204c h a p t e r 6 T r ad e D iscou n t s , C as h D iscou n t s , M a r k u p, a n d M a r k do w nTh net price is the remainder when the amount of discount is subtracted fromthe list price. The net price is the price to the supplier, and becomes the cost to thepurchaser.NET PRICE LIST PRICE AMOUNT OF DISCOUNTN L AFormula 6.2To compute the amount of the discount and the net price when the list price and discount rate are known, fi st apply Formula 6.1 to determine the amount of the tradediscount, and then apply Formula 6.2 to calculate the net price.Example 6.1AAn item listed at 80.00 is subject to a trade discount of 25%.Compute(i) the amount of discount;(ii) the net price.Solution (i) Amount of trade discount 5 Rate of discount 3 List price5 (0.25)(80.00) 5 20.00(ii) Net price 5 List price 2 Trade discount5 80.00 2 20.00 5 60.00Example 6.1BThe 30% discount on a tennis racket amounts to 89.70.Compute(i) the list price;(ii) the net price.Solution (i) List price Amount of discount 89.70 299.00Rate of discount0.3(ii) Net price 5 List price 2 Amount of discount5 299.00 2 89.70 5 209.30Example 6.1CFind the rate of discount for(i) snowboards listed at 280.00 less a discount of 67.20;(ii) snow-sport helmets listed at 129.99 whose net price is 84.49;(iii) goalie pads whose net price is 368.99 after a discount of 81.00.Solution (i) Rate of discount Amount of discount67.20 0.24 24.00%List Price280.00(ii) Since Net price 5 List price 2 Amount of discount (Formula 6.2),Amount of discount 5 List price 2 Net price 5 129.99 2 84.49 5 45.50Amount of discount45.50 0.350027 35.00%Rate of discount List price129.99M06 HUMM2312 CH06.p201-245.indd 2042nd Proof22/07/13 10:39 AM

6.1D e t e r mi n i n g C os t w i t h T r ad e D iscou n t s205(iii) Since Net price 5 List price 2 Amount of discount (Formula 6.2),List price 5 Net price 1 Amount of discount 5 368.99 1 81.00 5 449.99Amount of discount81.00 0.180004 18.00%Rate of discount List price449.99B. The net price factor approachInstead of computing the amount of discount and then deducting this amount fromthe list price, the net price can be found by using the more effici t net factor approachdeveloped in the following illustration.Referring back to Example 6.1A, the solution can be restated as follows:List priceLess trade discount 25% of 80.00 80.0020.00Net price 60.00Since the discount is given as a percent of the list price, the three dollar values may bestated as percents of list price:List priceLess trade discountNet price 80.0020.00 60.00100% of list price25% of list price75% of list priceNote: The resulting “75%” is called the net price factor or net factor (in abbreviatedform NPF) and is obtained by deducting the 25% discount from 100%.NET PRICEFACTOR (NPF) 100% % DISCOUNTThe resulting relationship between net price and list price may be stated generally.NET PRICE LIST PRICE NET PRICEFACTOR (NPF)These relationships can be restated in algebraic terms:Convert the % discount into its decimal equivalent represented by d, andexpress 100% by its decimal equivalent, 1.NET PRICE FACTOR 1 dLet the list price be represented by L, and let the net price be represented by N.N L(1 –––––––––––– Formula 6.3Another way to derive the net price formula is to substitute Formula 6.1 intoFormula 6.2 and then collect the similar terms. If we substitute Amount of discount,A 5 dL, into N 5 L 2 A, we obtain N 5 L 2 dL. Since L is a common factor, we canrewrite the formula as N 5 L(1 2 d).Example 6.1DFind the net price for(i) list price 36.00 less 15%;(ii) list price 86.85 less 3313 %.M06 HUMM2312 CH06.p201-245.indd 2052nd Proof22/07/13 10:39 AM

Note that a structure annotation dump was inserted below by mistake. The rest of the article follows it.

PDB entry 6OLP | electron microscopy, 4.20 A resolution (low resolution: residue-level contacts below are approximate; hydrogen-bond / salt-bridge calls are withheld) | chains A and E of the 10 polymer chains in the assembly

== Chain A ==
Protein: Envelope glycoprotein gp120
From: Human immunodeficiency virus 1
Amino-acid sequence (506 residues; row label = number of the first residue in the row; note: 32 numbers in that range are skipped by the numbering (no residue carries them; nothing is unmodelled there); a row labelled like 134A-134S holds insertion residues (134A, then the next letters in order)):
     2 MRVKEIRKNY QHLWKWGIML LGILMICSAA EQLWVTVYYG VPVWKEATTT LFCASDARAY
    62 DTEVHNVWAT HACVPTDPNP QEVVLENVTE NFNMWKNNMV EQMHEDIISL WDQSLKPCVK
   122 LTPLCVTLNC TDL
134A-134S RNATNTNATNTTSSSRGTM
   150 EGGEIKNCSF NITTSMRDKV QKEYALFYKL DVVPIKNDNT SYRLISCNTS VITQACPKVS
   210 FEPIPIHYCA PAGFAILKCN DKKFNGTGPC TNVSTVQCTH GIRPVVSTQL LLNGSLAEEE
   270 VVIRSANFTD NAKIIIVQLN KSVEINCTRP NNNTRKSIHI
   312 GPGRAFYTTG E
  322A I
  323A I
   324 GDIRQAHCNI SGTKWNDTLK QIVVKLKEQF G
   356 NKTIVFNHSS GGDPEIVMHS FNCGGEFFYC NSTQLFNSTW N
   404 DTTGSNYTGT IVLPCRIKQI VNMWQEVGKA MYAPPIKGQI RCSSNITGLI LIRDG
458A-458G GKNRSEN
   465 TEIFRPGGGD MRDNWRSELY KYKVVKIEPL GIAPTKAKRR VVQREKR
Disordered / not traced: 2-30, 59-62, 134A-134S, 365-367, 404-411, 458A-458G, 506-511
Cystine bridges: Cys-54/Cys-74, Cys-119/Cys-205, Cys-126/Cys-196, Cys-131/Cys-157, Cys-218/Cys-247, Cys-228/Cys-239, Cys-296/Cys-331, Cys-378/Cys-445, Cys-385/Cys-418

206c h a p t e r 6 T r ad e D iscou n t s , C as h D iscou n t s , M a r k u p, a n d M a r k do w nSolution(i) Net price List price Net price factor �– using Formula 6.3 (36.00)(1 0.15) (36.00)(0.85) 30.60.(ii) Net price (86.85)(1 0.3). (86.85)(0.6 ) 57.90* roundedExample 6.1EA manufacturer can cover its cost and make a reasonable profit if it sells an articlefor 63.70. At what price should the article be listed so that a discount of 30% can beallowed?SolutionLet the list price be represented by L.Net price List price Net price factor63.70 L (0.7)63.70L 91.000.7The article should be listed at 91.C. Discount seriesA manufacturer may offer two or more discounts to different members of the supplychain. If a list price is subject to two or more discounts, these discounts are called adiscount series. For example, a chain member closest to the consumer might be offeredadditional discounts if there are fewer chain members who must make a profit on anitem. If the manufacturer wants to encourage large-volume orders or early orders of seasonal items, it may offer additional discounts. For example, a manufacturer might offera retailer a 5% discount on orders over 1000 items and an additional discount of 6% forordering Christmas items in April. It may also offer additional discounts to compensatefor advertising, promotion, and service costs handled by supply chain members.When computing the net price, the discounts making up the discount series areapplied to the list price successively. The net price resulting from the fi st discountbecomes the list price for the second discount; the net price resulting from the seconddiscount becomes the list price for the third discount; and so on. In fact, fi ding thenet price when a list price is subject to a discount series consists of solving as manydiscount problems as there are discounts in the discount series.Example 6.1FAn item listed at 150.00 is subject to the discount series 20%, 10%, and 5%.Determine the net price.SolutionList priceLess first discount 20% of 150.00 150.00——— Problem 130.00Net price after first discountLess second discount 10% of 120.00 120.00——— Problem 212.00Net price after second discountLess third discount 5% of 108.00 108.00——— Problem 35.40Net price 102.60M06 HUMM2312 CH06.p201-245.indd 2062nd Proof}}}22/07/13 10:39 AM